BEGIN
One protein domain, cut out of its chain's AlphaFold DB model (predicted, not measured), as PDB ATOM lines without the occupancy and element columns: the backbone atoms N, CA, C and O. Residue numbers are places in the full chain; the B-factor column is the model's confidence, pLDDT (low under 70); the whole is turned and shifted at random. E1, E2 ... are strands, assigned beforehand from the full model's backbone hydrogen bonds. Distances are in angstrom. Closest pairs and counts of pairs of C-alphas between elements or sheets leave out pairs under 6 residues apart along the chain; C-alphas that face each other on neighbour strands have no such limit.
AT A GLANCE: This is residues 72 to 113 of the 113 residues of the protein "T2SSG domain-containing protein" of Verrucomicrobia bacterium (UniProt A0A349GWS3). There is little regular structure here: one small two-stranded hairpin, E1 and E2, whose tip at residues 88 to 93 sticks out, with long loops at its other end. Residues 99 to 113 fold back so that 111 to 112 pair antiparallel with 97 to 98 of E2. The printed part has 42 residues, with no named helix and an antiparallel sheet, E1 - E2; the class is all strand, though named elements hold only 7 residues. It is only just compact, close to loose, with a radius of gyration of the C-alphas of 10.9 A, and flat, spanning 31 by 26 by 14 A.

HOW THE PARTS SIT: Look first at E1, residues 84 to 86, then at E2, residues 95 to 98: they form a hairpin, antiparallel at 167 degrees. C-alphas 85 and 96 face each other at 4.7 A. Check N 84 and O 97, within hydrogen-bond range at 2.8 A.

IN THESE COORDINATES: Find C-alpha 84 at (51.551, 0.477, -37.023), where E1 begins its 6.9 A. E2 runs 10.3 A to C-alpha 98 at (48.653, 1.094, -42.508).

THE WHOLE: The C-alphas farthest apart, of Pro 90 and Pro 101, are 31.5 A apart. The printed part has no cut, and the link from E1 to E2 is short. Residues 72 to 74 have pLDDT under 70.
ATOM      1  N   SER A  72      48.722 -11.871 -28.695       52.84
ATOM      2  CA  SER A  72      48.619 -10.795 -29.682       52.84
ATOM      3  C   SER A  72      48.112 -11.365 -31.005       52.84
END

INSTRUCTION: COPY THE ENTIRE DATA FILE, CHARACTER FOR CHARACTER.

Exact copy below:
One protein domain, cut out of its chain's AlphaFold DB model (predicted, not measured), as PDB ATOM lines without the occupancy and element columns: the backbone atoms N, CA, C and O. Residue numbers are places in the full chain; the B-factor column is the model's confidence, pLDDT (low under 70); the whole is turned and shifted at random. E1, E2 ... are strands, assigned beforehand from the full model's backbone hydrogen bonds. Distances are in angstrom. Closest pairs and counts of pairs of C-alphas between elements or sheets leave out pairs under 6 residues apart along the chain; C-alphas that face each other on neighbour strands have no such limit.
AT A GLANCE: This is residues 72 to 113 of the 113 residues of the protein "T2SSG domain-containing protein" of Verrucomicrobia bacterium (UniProt A0A349GWS3). There is little regular structure here: one small two-stranded hairpin, E1 and E2, whose tip at residues 88 to 93 sticks out, with long loops at its other end. Residues 99 to 113 fold back so that 111 to 112 pair antiparallel with 97 to 98 of E2. The printed part has 42 residues, with no named helix and an antiparallel sheet, E1 - E2; the class is all strand, though named elements hold only 7 residues. It is only just compact, close to loose, with a radius of gyration of the C-alphas of 10.9 A, and flat, spanning 31 by 26 by 14 A.

HOW THE PARTS SIT: Look first at E1, residues 84 to 86, then at E2, residues 95 to 98: they form a hairpin, antiparallel at 167 degrees. C-alphas 85 and 96 face each other at 4.7 A. Check N 84 and O 97, within hydrogen-bond range at 2.8 A.

IN THESE COORDINATES: Find C-alpha 84 at (51.551, 0.477, -37.023), where E1 begins its 6.9 A. E2 runs 10.3 A to C-alpha 98 at (48.653, 1.094, -42.508).

THE WHOLE: The C-alphas farthest apart, of Pro 90 and Pro 101, are 31.5 A apart. The printed part has no cut, and the link from E1 to E2 is short. Residues 72 to 74 have pLDDT under 70.
ATOM      1  N   SER A  72      48.722 -11.871 -28.695       52.84
ATOM      2  CA  SER A  72      48.619 -10.795 -29.682       52.84
ATOM      3  C   SER A  72      48.112 -11.365 -31.005       52.84